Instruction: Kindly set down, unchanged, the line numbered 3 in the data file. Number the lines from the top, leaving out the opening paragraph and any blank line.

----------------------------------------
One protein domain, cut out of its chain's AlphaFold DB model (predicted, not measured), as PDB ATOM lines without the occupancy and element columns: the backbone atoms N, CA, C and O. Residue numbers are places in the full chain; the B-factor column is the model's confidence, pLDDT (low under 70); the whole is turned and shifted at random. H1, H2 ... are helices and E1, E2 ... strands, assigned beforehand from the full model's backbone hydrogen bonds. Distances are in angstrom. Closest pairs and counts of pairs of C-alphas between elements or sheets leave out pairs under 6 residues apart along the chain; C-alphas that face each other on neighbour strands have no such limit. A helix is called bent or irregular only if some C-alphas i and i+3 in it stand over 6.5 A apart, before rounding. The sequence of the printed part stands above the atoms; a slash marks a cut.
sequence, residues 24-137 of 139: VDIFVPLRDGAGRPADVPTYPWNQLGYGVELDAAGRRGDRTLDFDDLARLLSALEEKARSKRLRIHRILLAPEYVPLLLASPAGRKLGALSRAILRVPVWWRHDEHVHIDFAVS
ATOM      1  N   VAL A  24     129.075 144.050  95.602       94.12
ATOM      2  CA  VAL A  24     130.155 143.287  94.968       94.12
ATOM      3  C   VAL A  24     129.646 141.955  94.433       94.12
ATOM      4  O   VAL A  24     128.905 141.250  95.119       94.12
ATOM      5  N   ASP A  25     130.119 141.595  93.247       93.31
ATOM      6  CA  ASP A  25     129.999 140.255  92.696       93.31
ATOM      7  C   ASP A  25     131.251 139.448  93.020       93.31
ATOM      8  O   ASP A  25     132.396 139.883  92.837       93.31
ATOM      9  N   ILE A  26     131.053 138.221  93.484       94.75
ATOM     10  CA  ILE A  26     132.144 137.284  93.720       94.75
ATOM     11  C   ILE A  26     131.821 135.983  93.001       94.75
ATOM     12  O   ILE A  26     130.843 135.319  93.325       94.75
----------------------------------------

ATOM      2  CA  VAL A  24     130.155 143.287  94.968       94.12